Flotilla Skippers - Q & A with Emily Summers

" As a Flotilla Skipper i'm responsible for the day to day running of the flotilla, ensuring safety of the guests, crew, and yachts."


Flotilla Skipper - Emily Summers Working as a Flotilla Skipper Q&A with Emily Summers

Can you tell us what an average day working as a flotilla skipper looks like?

As a flotilla skipper your first job in the morning is to check the weather and conduct a briefing. In the briefing you'll explain the itinerary for the day, including information on the next destination, suggest places to stop for lunch and a weather report. 

Once the briefing is over you will be on the dock assisting customers with their departure. Once all the yachts have left you will then set off to the next destination and ensure you are the first to arrive.

Upon arrival you will organise the mooring spaces for all yachts, this is more of a challenge in some ports than others. Once you have a mooring for each yacht you will then be responsible for insuring no other yacht takes the space. When the yachts arrive it is your duty to guide them into their mooring with the assistance of the technician or host.

The last part of the day is the social activity which the host will organise, you will take part and assist the host to ensure this runs successfully.

What is your favourite part of working as a flotilla skipper?

The freedom. You live on board a lead yacht and won’t ever have guests onboard -you can just jump in the sea to cool off when you get too hot and enjoy a quick swim. I also enjoyed the challenge because everyday is different and you learn a lot.

Which part of the role have you found the most challenging?

The most challenging part for myself was being a female skipper. I had to work extra hard to gain respect from some harbour masters. I found that once I had proven to them that I am capable they were more helpful with saving spaces for the flotilla and letting me get on with my job.

What kind of clients did you have on your flotillas?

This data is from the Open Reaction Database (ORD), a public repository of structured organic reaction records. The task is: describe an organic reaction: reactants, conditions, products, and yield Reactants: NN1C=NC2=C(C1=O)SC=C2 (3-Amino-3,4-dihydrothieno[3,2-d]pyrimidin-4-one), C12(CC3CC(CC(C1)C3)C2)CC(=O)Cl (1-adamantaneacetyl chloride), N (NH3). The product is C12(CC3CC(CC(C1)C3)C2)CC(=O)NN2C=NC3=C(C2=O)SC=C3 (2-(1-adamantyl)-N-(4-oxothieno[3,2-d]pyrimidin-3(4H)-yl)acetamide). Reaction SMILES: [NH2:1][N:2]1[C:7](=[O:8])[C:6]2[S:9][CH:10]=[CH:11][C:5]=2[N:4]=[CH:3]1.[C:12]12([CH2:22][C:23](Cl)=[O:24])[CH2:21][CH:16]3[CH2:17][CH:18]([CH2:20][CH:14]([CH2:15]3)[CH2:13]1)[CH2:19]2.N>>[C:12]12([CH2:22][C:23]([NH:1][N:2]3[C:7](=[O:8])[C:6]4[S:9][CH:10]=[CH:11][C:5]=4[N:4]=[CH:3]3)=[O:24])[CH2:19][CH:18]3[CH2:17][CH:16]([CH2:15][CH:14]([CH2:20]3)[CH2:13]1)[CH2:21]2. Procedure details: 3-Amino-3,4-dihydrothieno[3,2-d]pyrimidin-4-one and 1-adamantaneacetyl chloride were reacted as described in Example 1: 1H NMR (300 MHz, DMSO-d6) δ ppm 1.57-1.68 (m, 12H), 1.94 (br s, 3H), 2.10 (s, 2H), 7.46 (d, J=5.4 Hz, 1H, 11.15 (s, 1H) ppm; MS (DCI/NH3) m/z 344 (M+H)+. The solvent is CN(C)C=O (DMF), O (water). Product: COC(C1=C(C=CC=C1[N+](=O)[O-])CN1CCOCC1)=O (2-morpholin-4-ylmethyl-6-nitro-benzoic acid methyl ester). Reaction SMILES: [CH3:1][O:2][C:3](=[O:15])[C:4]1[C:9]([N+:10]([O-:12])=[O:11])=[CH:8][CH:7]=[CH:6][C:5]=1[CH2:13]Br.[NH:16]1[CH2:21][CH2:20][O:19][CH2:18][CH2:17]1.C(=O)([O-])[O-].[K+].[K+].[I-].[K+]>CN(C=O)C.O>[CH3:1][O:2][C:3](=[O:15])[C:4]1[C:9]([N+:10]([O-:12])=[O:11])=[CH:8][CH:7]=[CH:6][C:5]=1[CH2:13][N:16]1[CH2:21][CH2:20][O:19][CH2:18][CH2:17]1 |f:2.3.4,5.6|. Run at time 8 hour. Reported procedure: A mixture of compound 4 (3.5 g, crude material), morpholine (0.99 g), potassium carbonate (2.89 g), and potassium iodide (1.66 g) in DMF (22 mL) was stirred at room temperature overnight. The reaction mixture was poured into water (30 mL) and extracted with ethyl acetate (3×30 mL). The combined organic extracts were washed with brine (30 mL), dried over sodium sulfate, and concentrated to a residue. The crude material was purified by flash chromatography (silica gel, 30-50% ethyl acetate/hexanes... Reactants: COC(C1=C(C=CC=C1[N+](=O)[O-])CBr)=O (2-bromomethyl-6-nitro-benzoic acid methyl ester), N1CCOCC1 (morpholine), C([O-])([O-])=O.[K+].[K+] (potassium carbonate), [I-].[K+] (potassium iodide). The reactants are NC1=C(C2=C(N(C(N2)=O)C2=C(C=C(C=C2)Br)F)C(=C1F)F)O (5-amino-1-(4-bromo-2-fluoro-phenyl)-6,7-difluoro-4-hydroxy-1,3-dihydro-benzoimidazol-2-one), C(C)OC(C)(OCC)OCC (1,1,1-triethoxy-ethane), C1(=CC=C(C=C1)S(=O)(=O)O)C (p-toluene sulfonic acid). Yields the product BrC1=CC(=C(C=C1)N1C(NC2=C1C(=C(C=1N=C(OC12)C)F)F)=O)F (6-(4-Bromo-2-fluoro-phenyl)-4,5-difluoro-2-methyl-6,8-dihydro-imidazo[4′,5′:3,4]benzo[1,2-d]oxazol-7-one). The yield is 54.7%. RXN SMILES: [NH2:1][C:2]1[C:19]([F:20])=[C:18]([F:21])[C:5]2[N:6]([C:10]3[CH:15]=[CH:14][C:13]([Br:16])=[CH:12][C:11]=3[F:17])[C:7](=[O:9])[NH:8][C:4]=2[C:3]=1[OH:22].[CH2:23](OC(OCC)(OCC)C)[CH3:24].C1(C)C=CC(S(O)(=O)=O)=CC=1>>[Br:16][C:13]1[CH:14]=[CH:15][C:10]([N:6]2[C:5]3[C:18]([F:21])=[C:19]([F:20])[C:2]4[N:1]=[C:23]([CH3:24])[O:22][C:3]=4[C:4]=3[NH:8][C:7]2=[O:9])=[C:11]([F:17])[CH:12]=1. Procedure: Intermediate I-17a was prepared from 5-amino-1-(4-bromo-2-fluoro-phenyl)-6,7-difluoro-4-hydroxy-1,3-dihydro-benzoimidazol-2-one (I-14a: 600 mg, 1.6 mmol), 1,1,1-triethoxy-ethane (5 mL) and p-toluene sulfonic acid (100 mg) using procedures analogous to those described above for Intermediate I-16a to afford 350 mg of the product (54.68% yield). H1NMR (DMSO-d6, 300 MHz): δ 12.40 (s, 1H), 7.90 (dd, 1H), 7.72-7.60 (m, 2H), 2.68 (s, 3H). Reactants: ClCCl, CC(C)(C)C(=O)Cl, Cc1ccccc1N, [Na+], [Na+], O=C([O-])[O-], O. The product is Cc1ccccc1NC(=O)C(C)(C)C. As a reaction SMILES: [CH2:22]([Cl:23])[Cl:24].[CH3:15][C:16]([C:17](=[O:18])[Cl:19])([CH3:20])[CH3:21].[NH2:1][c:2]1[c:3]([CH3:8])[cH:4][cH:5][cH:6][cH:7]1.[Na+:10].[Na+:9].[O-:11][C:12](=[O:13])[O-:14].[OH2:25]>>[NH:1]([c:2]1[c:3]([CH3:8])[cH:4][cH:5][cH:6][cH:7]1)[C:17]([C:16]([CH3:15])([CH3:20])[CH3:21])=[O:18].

The clients are mostly families or middle-aged couples. Generally very friendly and just ready to have a good time.

What skills have you gained from working on flotilla?

Manoeuvring yachts in close quarters is something you do every day so it doesn't take long to get very good at it. I also learnt how to instruct and guide customers with their manoeuvring and sailing.

You will find some customer skippers have only just passed their Day Skipper or ICC while others will have sailed for years but have never done a Mediterranean mooring. The client’s ages and experience range massively and the amount of support they want will differ from yacht to yacht so you need to be able to adapt your style. Some yachts will require full instruction while others will only want you to direct them if they are about to go wrong, you have to be able to put the clients wishes first but know when to step in before it all goes wrong.

Why would you recommend to others to work on flotilla with Sunsail?

Leading a flotilla improved my confidence massively. I constantly strived to be a fun, friendly skipper but all while staying professional and in control.

What has your journey with Sunsail looked like so far?

Sunsail has given me the greatest opportunity to grow within the company. I started my first contract as a Flotilla Host in Croatia (2017). I then spent my winter training for my Yachtmaster with the help of Sunsail so that I could work as a Flotilla Skipper in Croatia the following summer (2018). I then completed a six month contract in The Bahamas as a Technician and currently I am working as a base technician in Port Solent (2019).

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44 yrs
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